Out of the Blue
1980, R, 94 min. Directed by Dennis Hopper. Starring Linda Manz, Dennis Hopper, Don Gordon, Sharon Farrell, Leon Ericksen, Raymond Burr.
REVIEWED By Josh Kupecki, Fri., March 25, 2022
For sheer what-the-fuckery, it’s hard to beat Out of the Blue’s opening scene: A drunk Dennis Hopper, Linda Manz in clown makeup riding shotgun, plows his 18-wheeler into the side of a school bus filled with children. The film gets darker and weirder from there. As Hopper’s directorial debut, 1969’s Easy Rider put the nail in the coffin of Sixties idealism, so his (until now) rarely available 1980 film tracked the decline of Seventies excess into no-future nihilism. At least, that’s what everyone says, anyway. Hopper the seer, once again reading the entrails of the zeitgeist. For this 4K restoration, there’s even a nice bit of opening text providing that very context. History loves a comfortable trajectory. But even if you take the wild production stories from Out of the Blue with a grain of salt, there’s no denying that, like the punk movement depicted in the film, there was a wholly unique convergence of forces that slammed together at just the right moment, and captured lightning on celluloid.
Most of that power comes from Linda Manz: the once-muse of Terrence Malick, forever the archetype of the Seventies tomboy, her wiseass, street urchin bravado often imitated but never duplicated. There is not an inauthentic bone in her body. Manz plays CeBe, a wayward 15-year-old obsessed with Elvis and punk rock, who lives with her mom Kathy (Farrell) in the outskirts of Vancouver. They both await the impending prison release of Don (Hopper), family patriarch, perpetual ne’er-do-well, inadvertent mass murderer. The restoration of the nuclear family brings no joy, however. Don is relegated to working a bulldozer at the town dump, a pint of cheap whiskey as co-pilot while Kathy continues her self-medication of intravenous drugs. This leaves CeBe to her own devices, which mostly involve wandering around town having conversations with her portable tape recorder or hitching a ride into the city for a run-in with a couple of sexual predators before the punk rock show.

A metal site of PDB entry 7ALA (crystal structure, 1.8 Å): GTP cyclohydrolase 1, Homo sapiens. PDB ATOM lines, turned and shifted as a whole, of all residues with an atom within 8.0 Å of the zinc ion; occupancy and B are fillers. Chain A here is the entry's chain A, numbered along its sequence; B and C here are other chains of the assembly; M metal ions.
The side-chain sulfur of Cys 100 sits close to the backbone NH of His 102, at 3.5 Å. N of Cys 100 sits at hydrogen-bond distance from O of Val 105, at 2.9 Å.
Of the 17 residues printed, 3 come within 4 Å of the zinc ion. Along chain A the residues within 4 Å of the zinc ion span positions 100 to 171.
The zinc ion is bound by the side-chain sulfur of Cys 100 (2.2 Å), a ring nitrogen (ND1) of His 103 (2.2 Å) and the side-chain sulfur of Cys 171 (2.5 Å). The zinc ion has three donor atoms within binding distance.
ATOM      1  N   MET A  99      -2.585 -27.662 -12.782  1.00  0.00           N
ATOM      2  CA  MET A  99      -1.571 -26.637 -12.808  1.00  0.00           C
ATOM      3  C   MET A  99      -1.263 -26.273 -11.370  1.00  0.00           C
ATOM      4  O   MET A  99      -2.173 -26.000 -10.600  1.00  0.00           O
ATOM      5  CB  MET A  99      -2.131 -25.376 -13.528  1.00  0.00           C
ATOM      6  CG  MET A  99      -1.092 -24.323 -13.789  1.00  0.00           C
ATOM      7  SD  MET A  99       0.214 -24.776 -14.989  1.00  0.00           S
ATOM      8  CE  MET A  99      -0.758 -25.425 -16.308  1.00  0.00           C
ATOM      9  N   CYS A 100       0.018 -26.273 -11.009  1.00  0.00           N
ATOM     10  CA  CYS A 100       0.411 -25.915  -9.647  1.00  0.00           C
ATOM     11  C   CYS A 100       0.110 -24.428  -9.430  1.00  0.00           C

There is a bleakness that permeates just about every frame of Out of the Blue. From the shithole diner Kathy works at to the spaces and street fronts CeBe wanders through, these environments don’t just look lived in, they look lived in, torn up, and left for dead. Hopper is smart enough to point the camera at Manz and follow her with wonderful, extended tracking shots (the early days of the Steadicam were the best), as she weaves in and out of this wasteland. In this, it’s reminiscent of Truffaut’s The 400 Blows, with an added undercurrent of dread and violence. The film wildly flails on a precipice that constantly threatens to collapse, yet it never does. There’s a scene in the punk club where this guy is running around with a film camera, shoving it into people’s faces. “Say something legible!” he screams. Those days are over, kid. As anthropology, Out of the Blue is engrossing; as a social document, it is essential; but as undiluted raw power, it is absolute. No filter.
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Josh Kupecki, Nov. 20, 2015
Louis Black, June 4, 2010
Marjorie Baumgarten, Aug. 22, 2000
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Out of the Blue, Dennis Hopper, Linda Manz, Dennis Hopper, Don Gordon, Sharon Farrell, Leon Ericksen, Raymond Burr